Many of our communities are identified by what they make—my hometown of Chelsea is instantly identifiable as the home of Jiffy Mix—but for too many, that identity is past tense: the plant closed, and they don’t make that anymore. The skills and passion for making something remain, though, and can be tapped to grow both good jobs and good places through a focus on many small businesses to replace the few big ones.

ReCast City’s Ilana Preuss has worked with communities around the country to understand small-scale manufacturing sectors. This week, the I-69 Thumb Region hosted a workshop with Ilana to look at how we can cultivate these businesses locally.

 

When the wind is right, I can smell this small manufacturer's roaster from my house--free advertising! (Cross Street Coffee in Ypsilanti)

When the wind is right, I can smell this small manufacturer’s roaster from my house–free advertising! (Cross Street Coffee in Ypsilanti)

Preuss defines a “small-scale manufacturer” as any business that makes something physical that can be packaged and sold, with between one and twenty employees. This can be anything from microbreweries to jewelry makers to small tool-and-die shops.

Why small-scale manufacturing?

The benefit of “small” is that the owner tends to live where their business is (or, in some cases, the business is in their home), so is more rooted in the community than a branch of a large national employer—and, if they do pick up stakes and leave, the blow to the community is limited.

The benefits of “manufacturing” are several. They hire locally, and the jobs grown this way tend to pay significantly better than the service sector. They bring money into the community when they become large enough to distribute, whether through traditional channels or online direct sales. They often source raw materials locally (especially in food products), supporting suppliers in the community.

As part of a placemaking strategy, these businesses can utilize spaces that would require too much buildout for traditional retail, filling in gaps in a small downtown; they don’t rely on foot traffic for their primary business, but they can create it, helping to support retailers and cafés around them. And, their products are often unique, helping to build recognition for the entire community.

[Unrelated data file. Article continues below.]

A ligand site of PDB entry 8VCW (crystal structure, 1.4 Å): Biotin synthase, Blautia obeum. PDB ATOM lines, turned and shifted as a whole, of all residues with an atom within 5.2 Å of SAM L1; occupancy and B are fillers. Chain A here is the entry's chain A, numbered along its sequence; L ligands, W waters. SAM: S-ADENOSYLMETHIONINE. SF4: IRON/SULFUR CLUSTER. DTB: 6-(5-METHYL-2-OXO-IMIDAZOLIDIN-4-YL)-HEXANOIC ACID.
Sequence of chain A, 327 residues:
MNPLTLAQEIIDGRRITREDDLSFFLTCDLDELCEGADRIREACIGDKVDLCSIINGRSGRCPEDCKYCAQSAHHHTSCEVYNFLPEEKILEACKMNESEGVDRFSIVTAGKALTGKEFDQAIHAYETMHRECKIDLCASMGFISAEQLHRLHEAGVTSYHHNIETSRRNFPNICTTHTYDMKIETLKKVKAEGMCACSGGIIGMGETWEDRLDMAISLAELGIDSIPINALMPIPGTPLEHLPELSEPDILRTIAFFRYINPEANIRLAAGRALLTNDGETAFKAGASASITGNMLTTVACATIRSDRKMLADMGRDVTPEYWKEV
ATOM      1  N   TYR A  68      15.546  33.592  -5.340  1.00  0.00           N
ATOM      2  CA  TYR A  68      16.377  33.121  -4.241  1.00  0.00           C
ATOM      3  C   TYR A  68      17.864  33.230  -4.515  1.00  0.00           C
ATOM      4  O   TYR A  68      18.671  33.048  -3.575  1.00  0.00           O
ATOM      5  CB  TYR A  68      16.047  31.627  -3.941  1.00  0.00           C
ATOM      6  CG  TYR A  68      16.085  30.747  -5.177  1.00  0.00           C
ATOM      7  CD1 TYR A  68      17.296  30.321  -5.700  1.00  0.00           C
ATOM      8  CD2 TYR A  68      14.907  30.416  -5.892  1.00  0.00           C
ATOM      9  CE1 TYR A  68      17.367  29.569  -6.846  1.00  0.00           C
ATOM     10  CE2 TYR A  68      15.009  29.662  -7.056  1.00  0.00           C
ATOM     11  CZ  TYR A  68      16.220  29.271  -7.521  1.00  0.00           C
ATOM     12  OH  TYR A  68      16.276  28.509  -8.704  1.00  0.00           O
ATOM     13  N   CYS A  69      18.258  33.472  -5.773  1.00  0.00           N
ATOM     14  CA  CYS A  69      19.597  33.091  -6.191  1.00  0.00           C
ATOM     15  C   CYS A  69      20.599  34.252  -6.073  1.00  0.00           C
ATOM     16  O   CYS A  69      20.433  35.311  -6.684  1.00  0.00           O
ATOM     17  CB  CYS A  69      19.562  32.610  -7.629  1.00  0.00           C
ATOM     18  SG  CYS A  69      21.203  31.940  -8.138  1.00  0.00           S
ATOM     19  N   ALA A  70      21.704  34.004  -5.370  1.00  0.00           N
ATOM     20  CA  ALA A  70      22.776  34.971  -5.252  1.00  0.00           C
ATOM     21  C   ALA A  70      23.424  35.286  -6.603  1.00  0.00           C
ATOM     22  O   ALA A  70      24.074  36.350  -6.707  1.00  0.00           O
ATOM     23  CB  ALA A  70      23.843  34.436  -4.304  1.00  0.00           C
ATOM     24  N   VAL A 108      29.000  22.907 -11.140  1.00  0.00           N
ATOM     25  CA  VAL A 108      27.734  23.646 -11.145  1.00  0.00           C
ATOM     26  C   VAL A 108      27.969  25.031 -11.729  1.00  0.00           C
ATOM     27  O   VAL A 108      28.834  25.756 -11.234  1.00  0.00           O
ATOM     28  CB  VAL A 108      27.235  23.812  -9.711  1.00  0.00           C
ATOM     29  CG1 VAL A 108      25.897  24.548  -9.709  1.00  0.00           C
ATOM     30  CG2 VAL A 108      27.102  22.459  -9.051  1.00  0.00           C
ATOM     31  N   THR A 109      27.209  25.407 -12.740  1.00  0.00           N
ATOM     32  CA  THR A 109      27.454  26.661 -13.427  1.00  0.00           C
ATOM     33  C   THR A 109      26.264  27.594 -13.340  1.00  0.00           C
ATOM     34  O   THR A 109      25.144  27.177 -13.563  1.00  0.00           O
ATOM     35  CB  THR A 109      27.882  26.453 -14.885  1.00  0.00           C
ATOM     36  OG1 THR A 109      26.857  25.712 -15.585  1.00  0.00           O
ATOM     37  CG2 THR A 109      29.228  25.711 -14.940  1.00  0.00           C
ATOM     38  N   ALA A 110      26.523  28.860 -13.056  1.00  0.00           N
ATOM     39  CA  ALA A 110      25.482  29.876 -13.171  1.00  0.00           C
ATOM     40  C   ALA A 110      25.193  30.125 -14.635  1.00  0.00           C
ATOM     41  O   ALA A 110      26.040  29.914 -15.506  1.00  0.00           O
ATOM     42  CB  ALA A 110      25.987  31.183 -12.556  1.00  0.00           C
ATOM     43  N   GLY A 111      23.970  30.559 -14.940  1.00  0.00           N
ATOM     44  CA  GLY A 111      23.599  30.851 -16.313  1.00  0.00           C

Pollinating the small production sector

At the League’s Convention this fall, keynote Michael Shuman urged the adoption of a “pollinator” approach to local economic development: supporting small business growth by making connections between people and resources within the community.

Preuss’ session in Lapeer was a how-to on this theme, walking participants through the steps to identify and grow this sector in their own town. These include:

  • Build from local skills, resources, and history—cultivate the seeds of small-scale production that are already in place, rather than trying to force new ones from zero
  • Make connections between existing businesses—introduce the hot sauce maker who needs a commercial kitchen to the breakfast and lunch café in town whose kitchen is idle in the evenings.
  • Code for small-scale manufacturing in your zoning and building codes—or at least make sure your codes don’t block this activity. (ReCast City’s blog includes links to sample ordinance language from Omaha and Nashville.)
  • Provide financing and underwriting—this will often be through local actors willing to put a stake in the community. Local banks, individual investors, or investment crowdfunding through MILE are likely targets.

Preuss spent the day after this regional session working with the city of Vassar to apply this process to their local opportunities. We look forward to seeing what grows as a result, and hopefully in seeing more great examples across Michigan!

For a taste of Preuss work, check out this video of her presentation in Grants Pass, OR:

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